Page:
Malware Spreaders Use Fake $50 iTunes Certificates, Sophos Warns
Article by George Norman
On 11 May 2010
The people with malicious intent that lurk around the internet will use any means to get malware onto your computer. They will for example claim that a celebrity just died – they did this with Johnny Depp, Kanye West and Bill Cosby. The malware spreaders’ latest attempt to compromise your computer involves sending out fake $50 iTunes certificates announced Sophos, company that specializes in providing antivirus, anti-spam, spyware removal software, network and internet security, data protection, and computer security solutions.

It all starts with the user receiving a spam email message that says the following:

Advertising

Subject: Thank you for buying iTunes Gift Certificate!
From: "iTunes Online Store" <software@itunes.com>
Attached file: iTunes_certificate_997.zip

Hello!

You have received an iTunes Gift Certificate in the amount of $50.00
You can find your certificate code in attachment below.

Then you need to open iTunes. Once you verify your account, $50.00 will be credited to your account, so you can start buying music, games, video right away.

iTunes Store.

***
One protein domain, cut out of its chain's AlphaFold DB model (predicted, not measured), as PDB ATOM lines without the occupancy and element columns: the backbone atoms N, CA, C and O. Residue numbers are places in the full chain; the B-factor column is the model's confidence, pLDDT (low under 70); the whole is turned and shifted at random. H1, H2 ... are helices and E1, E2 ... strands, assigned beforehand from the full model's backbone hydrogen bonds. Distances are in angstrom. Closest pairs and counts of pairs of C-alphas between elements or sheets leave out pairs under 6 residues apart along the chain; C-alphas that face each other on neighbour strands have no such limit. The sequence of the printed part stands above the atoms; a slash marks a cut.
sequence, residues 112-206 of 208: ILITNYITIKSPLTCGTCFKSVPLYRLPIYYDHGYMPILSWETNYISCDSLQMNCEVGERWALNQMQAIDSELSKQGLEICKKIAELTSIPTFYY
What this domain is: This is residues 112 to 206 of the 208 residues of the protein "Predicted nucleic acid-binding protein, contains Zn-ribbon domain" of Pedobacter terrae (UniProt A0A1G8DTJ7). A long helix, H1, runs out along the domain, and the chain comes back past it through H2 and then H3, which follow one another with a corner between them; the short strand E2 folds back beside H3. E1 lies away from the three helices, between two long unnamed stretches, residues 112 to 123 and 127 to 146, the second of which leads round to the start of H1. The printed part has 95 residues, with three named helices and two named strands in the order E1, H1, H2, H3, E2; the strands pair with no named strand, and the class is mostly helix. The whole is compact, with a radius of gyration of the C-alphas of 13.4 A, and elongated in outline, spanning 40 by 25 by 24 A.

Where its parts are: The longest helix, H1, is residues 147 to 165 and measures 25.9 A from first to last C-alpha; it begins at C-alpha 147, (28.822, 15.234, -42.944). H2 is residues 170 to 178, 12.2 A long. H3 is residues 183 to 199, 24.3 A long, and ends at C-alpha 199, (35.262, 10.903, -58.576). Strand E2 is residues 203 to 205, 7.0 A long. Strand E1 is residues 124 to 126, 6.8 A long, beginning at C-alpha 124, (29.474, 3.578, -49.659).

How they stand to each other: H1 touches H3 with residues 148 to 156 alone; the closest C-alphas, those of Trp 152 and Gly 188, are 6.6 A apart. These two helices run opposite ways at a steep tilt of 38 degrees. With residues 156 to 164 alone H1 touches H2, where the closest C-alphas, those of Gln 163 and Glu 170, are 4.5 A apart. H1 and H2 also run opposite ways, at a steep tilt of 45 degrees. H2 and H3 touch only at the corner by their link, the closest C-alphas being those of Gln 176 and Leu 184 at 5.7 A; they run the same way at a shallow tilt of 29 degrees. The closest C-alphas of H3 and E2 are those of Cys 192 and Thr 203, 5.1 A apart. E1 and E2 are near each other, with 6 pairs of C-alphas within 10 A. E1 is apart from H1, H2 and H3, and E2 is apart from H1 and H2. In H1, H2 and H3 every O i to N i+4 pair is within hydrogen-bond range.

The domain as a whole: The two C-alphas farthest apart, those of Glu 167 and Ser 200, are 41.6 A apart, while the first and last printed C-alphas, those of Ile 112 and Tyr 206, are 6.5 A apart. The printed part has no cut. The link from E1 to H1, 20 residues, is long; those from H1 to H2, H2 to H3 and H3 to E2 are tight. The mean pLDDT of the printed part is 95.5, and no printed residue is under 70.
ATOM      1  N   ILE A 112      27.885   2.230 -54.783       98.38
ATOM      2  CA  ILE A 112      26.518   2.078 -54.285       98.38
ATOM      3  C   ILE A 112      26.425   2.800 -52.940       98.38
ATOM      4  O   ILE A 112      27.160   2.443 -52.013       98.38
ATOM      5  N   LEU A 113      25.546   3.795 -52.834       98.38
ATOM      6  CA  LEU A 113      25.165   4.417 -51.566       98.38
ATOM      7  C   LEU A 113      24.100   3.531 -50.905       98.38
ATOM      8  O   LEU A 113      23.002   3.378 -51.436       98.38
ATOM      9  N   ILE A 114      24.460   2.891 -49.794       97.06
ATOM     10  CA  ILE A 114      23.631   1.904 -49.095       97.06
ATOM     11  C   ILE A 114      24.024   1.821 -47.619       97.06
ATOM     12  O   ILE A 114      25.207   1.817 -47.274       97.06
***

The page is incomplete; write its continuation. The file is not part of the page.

The attached .zip file is not is not a $50 gift certificate, it is malware. If you receive an email that looks like the one above, simply delete it. Whatever you do, do not download the attached zip file. Senior Technology Consultant with Sophos, Graham Cluley explains why: “Running the attached malware can infect Windows computers. Clearly the hackers are hoping that in your excitement about receiving a $50 iTunes gift certificate that you will throw caution to the wind and open the attachment.“ Sophos detects the malware, contained inside the ZIP file, as Troj/BredoZp-AM and Mal/FakeAV-BW.”

Sophos’ warning has been confirmed by TrendMicro, company that specializes in providing network antivirus and internet content security software. TrendMicro detects the attached malware as TROJ_SASFIS.HN.

“If executed, TROJ_SASFIS.HN drops the pgsb.lto (aka TROJ_DLOADR.SMVE) onto the system. This Trojan connects to websites to obtain instructions, which may include another URL wherein an updated copy of itself or another malware can be downloaded,” explained Anti-spam Research Engineer with TrendMicro, Merianne Polintan.



Tags: Apple, iTunes, Sophos, TrendMicro, Security, Malware
About the author: George Norman
George is a news editor.
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